Fur Ball advances county dog shelter project



A four-year-old fundraiser that has become the backbone of efforts to build a permanent dog shelter in Jackson County drew a near-capacity crowd to Pewter Hall on Saturday night.

This year’s Fur Ball raised about $16,000, said Debbie Hackman, one of the organizers of the event.

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While more than $209,000 has been raised to allow for construction of the shelter to begin, $66,000 is still needed to finish it, she said. Those funds will go toward interior work and landscaping.

Hackman said three volunteers, Heather Davis, Monica Rivera and Michelle Stephens, spearhead the organization of the Fur Ball each year. Other committee members are Mary Elisabeth Keller, Scott Kovener,

Cathy Kovener, Dan Berry, Tricia Berry, Gil Hoene, Connie Hoene, Shannon Neal, Whitney Wessel and Jamie Jones.

“There are a lot of other volunteers who help out,” Hackman said.

There also are a lot of businesses that donate items for the silent and live auctions that are a big part of the fundraising efforts.

She said the event is focused on providing fun while promoting a good cause for those in attendance each year.

Aaron Otte of Freetown said his mom has attended all four years of the Fur Ball and usually gets a table for the family, but Saturday was the first time he had attended.

Otte said, however, it is an event he will consider attending in the future.

“It’s going to a good cause, and it’s a good time,” he said. “We all have dogs.”

Shawn Miskell of Seymour also was attending for the first time, and he also said he plans to attend again in the future.

“It was just a great night out with good friends and for a good cause,” he said.

Rivera, a certified dog trainer, said she joined the committee three years ago in part because of her interest in dogs.

She also got her son, Landon, involved in this year’s Fur Ball as he paraded around auction items to those in attendance. It was something he said he enjoyed doing.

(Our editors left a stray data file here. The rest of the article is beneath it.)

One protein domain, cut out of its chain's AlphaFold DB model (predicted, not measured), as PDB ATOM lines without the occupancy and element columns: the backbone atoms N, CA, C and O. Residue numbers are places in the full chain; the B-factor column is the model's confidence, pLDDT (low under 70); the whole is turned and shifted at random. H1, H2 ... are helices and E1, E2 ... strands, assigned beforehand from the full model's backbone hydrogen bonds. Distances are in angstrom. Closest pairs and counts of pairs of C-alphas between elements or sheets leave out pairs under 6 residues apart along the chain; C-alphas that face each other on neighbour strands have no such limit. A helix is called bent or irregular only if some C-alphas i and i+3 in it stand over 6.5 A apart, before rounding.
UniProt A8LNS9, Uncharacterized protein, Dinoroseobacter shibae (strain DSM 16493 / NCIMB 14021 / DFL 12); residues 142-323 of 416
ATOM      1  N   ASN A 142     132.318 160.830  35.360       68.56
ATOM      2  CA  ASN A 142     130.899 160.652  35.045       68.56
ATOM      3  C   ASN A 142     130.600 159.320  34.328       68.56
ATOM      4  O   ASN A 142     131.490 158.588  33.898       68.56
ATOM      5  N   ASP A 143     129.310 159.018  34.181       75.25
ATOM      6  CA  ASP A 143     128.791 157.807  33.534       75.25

“I like dogs,” he said.

Hackman said construction of the shelter, which has begun, remains on track.

“It has walls, it has a floor and it has insulation,” she told those in attendance Saturday.

Hackman said Gil Hoene and Bob Gillaspy are the brains behind making sure the building gets completed and is done right.

“We still hope to be in by early summer, but it all depends on the weather,” she said.

The intention is to keep holding the Fur Ball each year to help with the shelter’s operating costs and spay and neuter programs, Hackman said.

The purpose of the shelter is to give abused, abandoned, neglected and homeless dogs a safe and warm place to stay until they find a permanent home.

The shelter’s beginnings can be traced to a canine control program started by the Jackson County Sheriff’s Department in 2008. Red Sky Rescue, located in Owen Township, was contracted as a temporary solution to house dogs brought in by the program until they could be placed in homes.

Ruth Riley, who established Red Sky Rescue, and other volunteers will continue to care for and house dogs until the shelter can be completed and becomes operational.

The sheriff’s department will oversee operations of the dog shelter and implement a program allowing inmates from the jail to assist in caring for the shelter and the dogs. The use of inmate labor also will allow non-violent offenders the opportunity to take on responsibilities and avoids having to pay employees.

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